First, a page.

kencameron
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« Reply #2 on: October 21, 2012, 09:04:42 PM »
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I find a great deal of pleasure in low light, waist level shooting and the reviews of the OM D EM 5 make it a very attractive option, but there are physicists writing of being staggered by the operational learning curve.
I have G3 and EM 5 bodies. In the end I do prefer the Panasonic interface but I haven't found the EM5 that hard to learn and I do think that says something about the camera and nothing about my (unexceptional) learning skills. The interface is highly customisable and the default settings probably won't suit you so there is no alternative to putting in the time setting the camera up, but once you have done that, it is very usable with all the key settings readily available. DPReview has a useful guide.
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Jim Pascoe
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« Reply #3 on: October 22, 2012, 06:34:00 AM »
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I have two GH2's and a number of prime lenses for them.  Panasonic 14mm, 20mm, and A Voigtlander 25mm.  I also bought an adaptor for Nikon AI lenses and so use the 50mm 1.8 quite a bit.  The last two lenses are manual focus, but focussing is very easy, especially at wide apertures if that is your thing.  The only niggle is that it is very easy to accidentally push buttons with your thumb when you don't want to.  But then that seems to apply to lots of small cameras.  The GH3 looks as if it will be better in this respect.  I think I would buy a GH2 over a G5 even if video was not as important to me - which it is.  I agree that you will be much better spending your money on lenses than bodies.  Spend the extra you would have spent on the GH3 on buying a GH2 (or G5) and a great lens or two.  The images I get with the prime lenses are not so different from those out of my full frame Canon - and for much less weight.  Lenses will last a very long time - bodies will come and go in the next few years.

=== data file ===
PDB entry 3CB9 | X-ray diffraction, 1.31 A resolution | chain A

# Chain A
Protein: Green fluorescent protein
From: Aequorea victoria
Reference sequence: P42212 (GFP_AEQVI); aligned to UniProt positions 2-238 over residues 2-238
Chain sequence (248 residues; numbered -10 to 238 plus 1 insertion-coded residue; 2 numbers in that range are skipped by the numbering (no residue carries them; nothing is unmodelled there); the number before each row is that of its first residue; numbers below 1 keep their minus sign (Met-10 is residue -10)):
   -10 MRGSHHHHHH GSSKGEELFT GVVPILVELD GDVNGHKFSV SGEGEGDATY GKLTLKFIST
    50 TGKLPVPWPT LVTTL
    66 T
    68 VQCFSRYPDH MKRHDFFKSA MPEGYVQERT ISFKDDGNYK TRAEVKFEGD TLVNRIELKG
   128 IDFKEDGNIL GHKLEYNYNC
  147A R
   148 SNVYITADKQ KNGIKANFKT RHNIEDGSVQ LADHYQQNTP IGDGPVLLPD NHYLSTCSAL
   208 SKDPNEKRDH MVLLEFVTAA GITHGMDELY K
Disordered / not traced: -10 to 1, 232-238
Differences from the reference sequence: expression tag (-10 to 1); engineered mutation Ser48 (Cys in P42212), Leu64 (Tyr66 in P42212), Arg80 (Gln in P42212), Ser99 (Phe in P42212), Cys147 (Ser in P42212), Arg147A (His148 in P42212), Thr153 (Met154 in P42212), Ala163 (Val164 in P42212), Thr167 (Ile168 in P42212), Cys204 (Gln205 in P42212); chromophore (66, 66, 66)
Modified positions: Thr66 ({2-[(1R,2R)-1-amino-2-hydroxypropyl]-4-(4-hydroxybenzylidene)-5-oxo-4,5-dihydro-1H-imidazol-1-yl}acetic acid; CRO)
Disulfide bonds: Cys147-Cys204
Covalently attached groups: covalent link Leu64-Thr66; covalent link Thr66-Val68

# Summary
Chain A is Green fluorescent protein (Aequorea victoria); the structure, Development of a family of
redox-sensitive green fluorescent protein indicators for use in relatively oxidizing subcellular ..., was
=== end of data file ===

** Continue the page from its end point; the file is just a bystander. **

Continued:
Jim
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bluekorn
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« Reply #4 on: October 22, 2012, 06:56:06 PM »
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I appreciate these responses very much. I'm taking a hard look at the GH2 now and re-accessing my trepidations of the E-M5. The GH2 is listed at DP Review under specifications as having a 3" screen as is the GH3. In side by side views of the backs of these cameras the GH3 appears to have a larger screen in every comparison I've seen. Does the GH2 really have a 3" screen? These old eyes are tired of looking at the smallish, dark screen of my beloved R1 and screen size is a real consideration. The E-M5 definitly has a 3" screen. The other feature that is attractive about the E-M5 is the ibis. So, thanks to your help, I've narrowed my decision to lens choice. If I decide I want the 2.8 zoom I'll go with the GH2 and if I decide I want to use primes, I'll go with the E-M5.